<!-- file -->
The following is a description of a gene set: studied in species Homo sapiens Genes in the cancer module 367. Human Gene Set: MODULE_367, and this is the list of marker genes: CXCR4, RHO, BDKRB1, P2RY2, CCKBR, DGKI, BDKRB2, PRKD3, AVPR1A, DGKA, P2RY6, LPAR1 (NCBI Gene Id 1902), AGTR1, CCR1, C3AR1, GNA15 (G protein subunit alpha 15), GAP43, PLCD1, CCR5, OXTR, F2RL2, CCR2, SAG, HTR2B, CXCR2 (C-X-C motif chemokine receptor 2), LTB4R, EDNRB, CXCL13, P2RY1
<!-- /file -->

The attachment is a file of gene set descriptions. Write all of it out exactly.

The following is a description of a gene set: studied in species Homo sapiens Genes in the cancer module 367. Human Gene Set: MODULE_367, and this is the list of marker genes: CXCR4, RHO, BDKRB1, P2RY2, CCKBR, DGKI, BDKRB2, PRKD3, AVPR1A, DGKA, P2RY6, LPAR1 (NCBI Gene Id 1902), AGTR1, CCR1, C3AR1, GNA15 (G protein subunit alpha 15), GAP43, PLCD1, CCR5, OXTR, F2RL2, CCR2, SAG, HTR2B, CXCR2 (C-X-C motif chemokine receptor 2), LTB4R, EDNRB, CXCL13, P2RY1